Gas Bubble Disease Symptoms:

Bubbles/blisters can be found beneath the skin and inside the body. They are mostly found around the head and the eyes.

A condition known as “over saturation” is created due to the dissolving of excess amounts of gas. A certain amount of gas is always dissolved in liquid in relationship to such factors as pressure and temperature. When these gas levels are to high, the water will constantly attempt to release the gas in the form of small bubbles. Too much sun and the heavy plant and algae growth associated with this is a common cause of over saturation. Since the plants take up and release a lot of oxygen, the fishes’ blood can itself become over saturated.

Reduce the amount of sun light the aquarium is exposed to. Further, an air stone can help prevent problems.

Ichthyophthirius (ICH) Symptoms:

The entire body of the fish including the fins and gills are effected. White spots can be seen with the bare eye. The appearance of these spots is often compared to salt grains. Eventually the skin will get slimy and the fish will rub its body against rocks and decorations. The fish will close its fins, get thinner and less and less active.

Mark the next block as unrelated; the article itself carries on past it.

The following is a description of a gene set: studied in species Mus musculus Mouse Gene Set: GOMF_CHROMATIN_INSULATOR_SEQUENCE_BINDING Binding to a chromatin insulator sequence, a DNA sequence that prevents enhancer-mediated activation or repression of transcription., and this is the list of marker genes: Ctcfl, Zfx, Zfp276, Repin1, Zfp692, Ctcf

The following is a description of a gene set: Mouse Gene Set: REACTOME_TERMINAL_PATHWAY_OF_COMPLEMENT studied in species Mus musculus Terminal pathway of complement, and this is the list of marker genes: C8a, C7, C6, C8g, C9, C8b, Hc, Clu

Ich is caused by an organism called “Ichthyophthirius multifiliis”. The life span of this parasite consists of three stages. 1. Growth – The organisms attach to the fishes’ skin. 2. Cyst – After dropping to the bottom of the tank the organisms divide while protected by a gelatin-like covering. 3. Infectious – The divided spores seek for a new host.

Ich is a highly infectious disease and should be treated immediately. If Ich is detected, it is best to treat the entire aquarium due to its highly infectious nature (vs. treating individual fish in a hospital tank). There are many different products and your local fish store should be able to help you with the recommendation of a medication as well as treatment instructions.

Lack of Oxygen Symptoms:

Increased respiration, open gills, lose of color, gasping for air (often at the water surface), fish appear restless.

Excessive decaying matter such as food, dead plant matter which utilizes oxygen during the decaying process, nocturnal respiration of plants, and high water temperature at which less oxygen is dissolved in the water.

Aeration of the water is immediately required to avoid fish from dying from suffocation. A common misconception is that an airstone will provide adequate oxygen to the water. In reality, the best source of oxygen is provided by a good filter, which allows oxygen to be dissolved through surface turbidity during the return of the water to the tank. Further a good balance of plants will help stabilize the oxygen levels. Last but not least, all decaying plant matter, foods and algae should be removed from the aquarium.